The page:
All of these are important for a potential customer to make an informed decision regarding which makeup might be perfect for them to purchase:

BONUS: Discover how to create the perfect unboxing experience and inspire customers to share it with those they influence.

Example #2: Apparel

Did you know that fit is the #1 most common reason consumers hesitate to make purchases online?

The apparel industry suffers from one of the highest return rates in ecommerce and according to research, reverse logistics can eat up as much as 9-15% of sales.

Ouch!

In addition to asking customers for reviews regarding:

  • Durability
  • Quality
  • Comfort

Apparel companies should ask your customers about fit.

Just because a shoe didn't fit one reviewer, doesn't mean it's a bad shoe. By collecting customer insight regarding what's known as "fit range" along with reviews, you can save on shipping and customer service costs.

You even help increase overall customer satisfaction.

This approach can be effective for:

  • Cosmetics companies where skin type, skin tone, age and eye color may be important
  • Apparel brands where comfort, fit, quality are important
  • Electronics stores where sound quality, volume, battery life or even weight are important

Example #3: Electronics

Electronics consumers look before they leap...

What are they looking at?

Reviews.

One of the industries with the highest ratio of purchases to reviews is electronics. This is because people rely heavily on product-specific attributes such as sound quality, volume, weight, battery life, etc.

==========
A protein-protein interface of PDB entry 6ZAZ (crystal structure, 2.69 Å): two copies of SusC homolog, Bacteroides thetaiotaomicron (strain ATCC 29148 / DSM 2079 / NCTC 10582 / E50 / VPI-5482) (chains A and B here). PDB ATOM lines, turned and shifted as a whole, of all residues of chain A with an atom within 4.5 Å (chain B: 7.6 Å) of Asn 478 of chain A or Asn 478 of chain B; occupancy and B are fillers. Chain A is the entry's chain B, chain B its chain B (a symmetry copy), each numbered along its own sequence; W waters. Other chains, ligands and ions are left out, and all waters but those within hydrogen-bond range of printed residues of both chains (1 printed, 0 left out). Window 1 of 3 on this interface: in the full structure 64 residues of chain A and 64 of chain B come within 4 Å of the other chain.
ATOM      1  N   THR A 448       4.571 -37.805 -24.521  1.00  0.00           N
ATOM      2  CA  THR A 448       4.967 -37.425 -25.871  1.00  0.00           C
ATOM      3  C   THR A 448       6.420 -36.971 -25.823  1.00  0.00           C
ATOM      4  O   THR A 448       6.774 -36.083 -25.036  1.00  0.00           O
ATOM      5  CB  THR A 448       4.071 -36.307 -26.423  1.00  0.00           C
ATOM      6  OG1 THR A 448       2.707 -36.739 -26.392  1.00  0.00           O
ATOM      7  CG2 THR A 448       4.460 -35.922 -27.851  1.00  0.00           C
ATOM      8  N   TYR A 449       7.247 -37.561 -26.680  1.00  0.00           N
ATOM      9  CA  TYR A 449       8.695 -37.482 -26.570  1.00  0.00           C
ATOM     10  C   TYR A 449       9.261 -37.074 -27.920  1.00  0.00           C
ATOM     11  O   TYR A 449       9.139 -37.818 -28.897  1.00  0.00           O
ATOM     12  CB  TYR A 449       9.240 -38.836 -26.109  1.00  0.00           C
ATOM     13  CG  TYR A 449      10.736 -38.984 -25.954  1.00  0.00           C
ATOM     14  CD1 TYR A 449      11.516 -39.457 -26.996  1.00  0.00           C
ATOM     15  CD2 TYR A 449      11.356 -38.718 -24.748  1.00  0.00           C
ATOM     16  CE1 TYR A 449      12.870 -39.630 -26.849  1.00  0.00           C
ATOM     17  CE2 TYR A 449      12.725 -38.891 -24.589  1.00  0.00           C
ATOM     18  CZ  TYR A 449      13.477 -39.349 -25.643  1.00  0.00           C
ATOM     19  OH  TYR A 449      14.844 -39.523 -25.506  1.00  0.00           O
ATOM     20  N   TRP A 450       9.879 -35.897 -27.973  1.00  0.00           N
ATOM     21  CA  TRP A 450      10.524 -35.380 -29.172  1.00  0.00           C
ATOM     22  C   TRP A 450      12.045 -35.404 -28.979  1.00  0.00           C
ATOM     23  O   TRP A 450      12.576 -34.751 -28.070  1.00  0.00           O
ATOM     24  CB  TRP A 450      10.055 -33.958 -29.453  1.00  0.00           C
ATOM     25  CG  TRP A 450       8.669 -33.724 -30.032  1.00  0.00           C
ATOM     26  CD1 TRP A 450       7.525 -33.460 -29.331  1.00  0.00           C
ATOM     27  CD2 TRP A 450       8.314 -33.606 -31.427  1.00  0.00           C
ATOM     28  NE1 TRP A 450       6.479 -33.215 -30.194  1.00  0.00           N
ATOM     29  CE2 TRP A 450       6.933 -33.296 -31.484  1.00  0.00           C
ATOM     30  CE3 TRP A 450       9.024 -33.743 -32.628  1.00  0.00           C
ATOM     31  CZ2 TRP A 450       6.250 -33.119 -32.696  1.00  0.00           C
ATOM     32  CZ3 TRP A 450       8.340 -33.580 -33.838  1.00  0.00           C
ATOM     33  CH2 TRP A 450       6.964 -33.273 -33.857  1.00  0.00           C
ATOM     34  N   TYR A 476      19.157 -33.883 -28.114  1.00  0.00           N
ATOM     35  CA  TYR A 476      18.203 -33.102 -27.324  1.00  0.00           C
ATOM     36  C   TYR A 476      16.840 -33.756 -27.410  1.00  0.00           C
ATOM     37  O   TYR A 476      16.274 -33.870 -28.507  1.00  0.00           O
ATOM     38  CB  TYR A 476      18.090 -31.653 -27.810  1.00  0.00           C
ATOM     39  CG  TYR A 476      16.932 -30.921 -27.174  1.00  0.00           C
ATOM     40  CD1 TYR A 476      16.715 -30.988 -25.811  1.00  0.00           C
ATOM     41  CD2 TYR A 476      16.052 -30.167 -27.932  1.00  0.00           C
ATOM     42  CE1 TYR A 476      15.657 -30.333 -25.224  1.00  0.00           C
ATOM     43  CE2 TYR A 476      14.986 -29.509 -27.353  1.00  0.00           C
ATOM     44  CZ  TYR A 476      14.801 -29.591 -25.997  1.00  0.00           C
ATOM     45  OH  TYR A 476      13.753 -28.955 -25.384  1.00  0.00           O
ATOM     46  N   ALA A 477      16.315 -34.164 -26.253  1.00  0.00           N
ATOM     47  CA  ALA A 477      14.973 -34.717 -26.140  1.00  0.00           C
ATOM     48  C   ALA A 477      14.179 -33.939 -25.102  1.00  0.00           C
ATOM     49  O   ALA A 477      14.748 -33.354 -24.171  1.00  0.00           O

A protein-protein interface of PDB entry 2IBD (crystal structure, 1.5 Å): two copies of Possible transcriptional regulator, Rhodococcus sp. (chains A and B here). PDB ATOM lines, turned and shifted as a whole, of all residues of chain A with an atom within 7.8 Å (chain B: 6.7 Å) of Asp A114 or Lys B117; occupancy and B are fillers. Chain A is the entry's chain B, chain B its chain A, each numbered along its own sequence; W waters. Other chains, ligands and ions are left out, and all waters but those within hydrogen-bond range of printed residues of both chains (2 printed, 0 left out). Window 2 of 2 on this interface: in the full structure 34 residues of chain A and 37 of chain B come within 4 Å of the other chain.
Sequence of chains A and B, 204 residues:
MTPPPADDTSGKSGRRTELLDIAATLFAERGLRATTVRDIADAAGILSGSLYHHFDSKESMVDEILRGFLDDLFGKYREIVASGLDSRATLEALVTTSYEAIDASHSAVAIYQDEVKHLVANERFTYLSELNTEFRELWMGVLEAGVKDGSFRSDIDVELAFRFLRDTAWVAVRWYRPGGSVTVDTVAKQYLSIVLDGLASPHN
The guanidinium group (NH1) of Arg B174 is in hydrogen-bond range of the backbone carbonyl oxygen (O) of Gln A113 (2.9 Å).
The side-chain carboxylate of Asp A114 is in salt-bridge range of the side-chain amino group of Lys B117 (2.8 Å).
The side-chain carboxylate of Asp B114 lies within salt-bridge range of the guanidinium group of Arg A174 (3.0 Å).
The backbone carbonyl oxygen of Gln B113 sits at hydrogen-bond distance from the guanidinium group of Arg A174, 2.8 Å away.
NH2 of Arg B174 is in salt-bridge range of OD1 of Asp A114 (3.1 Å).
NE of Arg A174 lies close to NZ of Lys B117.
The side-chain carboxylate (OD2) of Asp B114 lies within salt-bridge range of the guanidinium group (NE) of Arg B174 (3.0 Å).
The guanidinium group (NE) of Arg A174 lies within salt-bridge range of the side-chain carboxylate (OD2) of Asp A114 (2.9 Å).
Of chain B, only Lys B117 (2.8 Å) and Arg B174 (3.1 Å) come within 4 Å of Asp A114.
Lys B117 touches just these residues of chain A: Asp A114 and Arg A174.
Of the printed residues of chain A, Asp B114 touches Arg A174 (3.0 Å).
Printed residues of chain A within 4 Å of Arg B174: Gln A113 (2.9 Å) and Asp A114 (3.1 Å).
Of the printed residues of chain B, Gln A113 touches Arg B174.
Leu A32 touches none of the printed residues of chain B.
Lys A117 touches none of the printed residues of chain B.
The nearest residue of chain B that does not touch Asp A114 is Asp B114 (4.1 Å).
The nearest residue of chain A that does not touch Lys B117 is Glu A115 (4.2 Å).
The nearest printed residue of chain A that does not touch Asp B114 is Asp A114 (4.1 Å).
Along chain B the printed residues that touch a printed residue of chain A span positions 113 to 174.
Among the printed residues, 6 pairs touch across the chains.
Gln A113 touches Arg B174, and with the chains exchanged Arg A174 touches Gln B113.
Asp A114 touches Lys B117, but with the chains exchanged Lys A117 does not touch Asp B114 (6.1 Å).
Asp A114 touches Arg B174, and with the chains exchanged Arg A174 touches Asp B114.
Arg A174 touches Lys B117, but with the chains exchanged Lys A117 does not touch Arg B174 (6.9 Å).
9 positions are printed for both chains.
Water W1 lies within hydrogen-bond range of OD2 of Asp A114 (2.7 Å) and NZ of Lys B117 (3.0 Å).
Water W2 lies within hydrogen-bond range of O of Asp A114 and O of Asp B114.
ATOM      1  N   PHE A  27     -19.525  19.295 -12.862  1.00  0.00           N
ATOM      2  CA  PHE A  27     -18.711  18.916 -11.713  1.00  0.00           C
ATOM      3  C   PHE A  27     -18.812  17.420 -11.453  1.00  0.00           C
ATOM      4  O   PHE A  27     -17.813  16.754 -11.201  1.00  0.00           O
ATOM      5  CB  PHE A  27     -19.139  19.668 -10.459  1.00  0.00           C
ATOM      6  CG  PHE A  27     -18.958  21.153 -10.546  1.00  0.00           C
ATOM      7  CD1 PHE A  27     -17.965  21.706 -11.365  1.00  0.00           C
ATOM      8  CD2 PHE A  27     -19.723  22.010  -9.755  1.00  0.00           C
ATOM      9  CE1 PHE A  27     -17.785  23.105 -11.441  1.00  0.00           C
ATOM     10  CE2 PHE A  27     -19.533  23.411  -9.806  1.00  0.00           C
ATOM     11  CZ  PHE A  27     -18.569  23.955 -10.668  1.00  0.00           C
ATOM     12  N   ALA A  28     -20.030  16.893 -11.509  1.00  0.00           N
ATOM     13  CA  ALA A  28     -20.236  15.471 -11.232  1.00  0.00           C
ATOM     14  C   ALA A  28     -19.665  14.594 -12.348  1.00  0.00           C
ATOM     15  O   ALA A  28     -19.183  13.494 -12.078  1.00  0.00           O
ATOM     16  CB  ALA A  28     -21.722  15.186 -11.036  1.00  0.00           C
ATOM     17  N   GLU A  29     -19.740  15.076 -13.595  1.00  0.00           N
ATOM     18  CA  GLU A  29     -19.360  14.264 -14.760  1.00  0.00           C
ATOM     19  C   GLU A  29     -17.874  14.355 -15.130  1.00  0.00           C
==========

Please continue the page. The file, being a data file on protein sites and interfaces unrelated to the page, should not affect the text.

Note the specifics in the review and use them as a guide when structuring your MAP email:

Example #4: Services

Have a physical footprint to complement your ecommerce store?

Businesses that have an in-store service component such as a restaurant, doctor's office or even a hair salon should ask for two things from customers with regard to reviews:

  • Personal questions
  • Product questions

Need some ideas?

Wait time, friendliness, cleanliness, advice and food quality are just a few of the many questions you can ask your customers about their experience.

Remember, the most important thing you can do to reduce friction is to structure your email in a manner that allows customer to answer each of your questions within the email itself (rather than forcing them to click a link and leave a review off-site).

No links, no landing pages, no problem!

By making reviews more relevant to prospects by asking specific questions, they're much more likely to convert.

BONUS: Show 'Em Rather Than Tell

If you are up for it and really want to make reviews more effective you should consider allowing your community to upload images with their reviews.